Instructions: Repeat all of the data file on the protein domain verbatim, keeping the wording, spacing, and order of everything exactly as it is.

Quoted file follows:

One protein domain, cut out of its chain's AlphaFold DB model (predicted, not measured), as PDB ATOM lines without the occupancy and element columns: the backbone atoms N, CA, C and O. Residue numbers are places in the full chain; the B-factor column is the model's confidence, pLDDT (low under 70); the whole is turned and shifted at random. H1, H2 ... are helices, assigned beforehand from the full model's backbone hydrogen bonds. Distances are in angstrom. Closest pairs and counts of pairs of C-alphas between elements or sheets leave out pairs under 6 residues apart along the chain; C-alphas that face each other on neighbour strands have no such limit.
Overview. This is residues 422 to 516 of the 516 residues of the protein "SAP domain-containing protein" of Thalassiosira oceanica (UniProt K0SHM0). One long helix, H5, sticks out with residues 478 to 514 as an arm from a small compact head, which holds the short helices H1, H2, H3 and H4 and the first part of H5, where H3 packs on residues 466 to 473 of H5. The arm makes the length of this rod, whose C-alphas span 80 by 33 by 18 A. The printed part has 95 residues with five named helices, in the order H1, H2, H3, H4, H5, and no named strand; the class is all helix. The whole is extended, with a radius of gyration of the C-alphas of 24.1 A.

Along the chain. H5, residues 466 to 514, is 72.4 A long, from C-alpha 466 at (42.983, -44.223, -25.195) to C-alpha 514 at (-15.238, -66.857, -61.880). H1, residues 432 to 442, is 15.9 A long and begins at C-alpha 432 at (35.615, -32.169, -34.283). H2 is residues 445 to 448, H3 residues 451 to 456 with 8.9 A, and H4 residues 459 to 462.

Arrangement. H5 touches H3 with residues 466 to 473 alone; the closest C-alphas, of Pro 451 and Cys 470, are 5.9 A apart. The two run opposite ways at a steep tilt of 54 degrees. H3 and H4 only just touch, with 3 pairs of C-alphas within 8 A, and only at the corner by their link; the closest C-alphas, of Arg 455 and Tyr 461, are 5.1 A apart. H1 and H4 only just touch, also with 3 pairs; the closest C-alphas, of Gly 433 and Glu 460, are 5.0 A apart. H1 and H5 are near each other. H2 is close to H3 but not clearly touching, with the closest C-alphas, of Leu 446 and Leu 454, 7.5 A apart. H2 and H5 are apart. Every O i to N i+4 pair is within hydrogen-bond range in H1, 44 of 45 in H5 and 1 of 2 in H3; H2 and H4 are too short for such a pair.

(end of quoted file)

One protein domain, cut out of its chain's AlphaFold DB model (predicted, not measured), as PDB ATOM lines without the occupancy and element columns: the backbone atoms N, CA, C and O. Residue numbers are places in the full chain; the B-factor column is the model's confidence, pLDDT (low under 70); the whole is turned and shifted at random. H1, H2 ... are helices, assigned beforehand from the full model's backbone hydrogen bonds. Distances are in angstrom. Closest pairs and counts of pairs of C-alphas between elements or sheets leave out pairs under 6 residues apart along the chain; C-alphas that face each other on neighbour strands have no such limit.
Overview. This is residues 422 to 516 of the 516 residues of the protein "SAP domain-containing protein" of Thalassiosira oceanica (UniProt K0SHM0). One long helix, H5, sticks out with residues 478 to 514 as an arm from a small compact head, which holds the short helices H1, H2, H3 and H4 and the first part of H5, where H3 packs on residues 466 to 473 of H5. The arm makes the length of this rod, whose C-alphas span 80 by 33 by 18 A. The printed part has 95 residues with five named helices, in the order H1, H2, H3, H4, H5, and no named strand; the class is all helix. The whole is extended, with a radius of gyration of the C-alphas of 24.1 A.

Along the chain. H5, residues 466 to 514, is 72.4 A long, from C-alpha 466 at (42.983, -44.223, -25.195) to C-alpha 514 at (-15.238, -66.857, -61.880). H1, residues 432 to 442, is 15.9 A long and begins at C-alpha 432 at (35.615, -32.169, -34.283). H2 is residues 445 to 448, H3 residues 451 to 456 with 8.9 A, and H4 residues 459 to 462.

Arrangement. H5 touches H3 with residues 466 to 473 alone; the closest C-alphas, of Pro 451 and Cys 470, are 5.9 A apart. The two run opposite ways at a steep tilt of 54 degrees. H3 and H4 only just touch, with 3 pairs of C-alphas within 8 A, and only at the corner by their link; the closest C-alphas, of Arg 455 and Tyr 461, are 5.1 A apart. H1 and H4 only just touch, also with 3 pairs; the closest C-alphas, of Gly 433 and Glu 460, are 5.0 A apart. H1 and H5 are near each other. H2 is close to H3 but not clearly touching, with the closest C-alphas, of Leu 446 and Leu 454, 7.5 A apart. H2 and H5 are apart. Every O i to N i+4 pair is within hydrogen-bond range in H1, 44 of 45 in H5 and 1 of 2 in H3; H2 and H4 are too short for such a pair.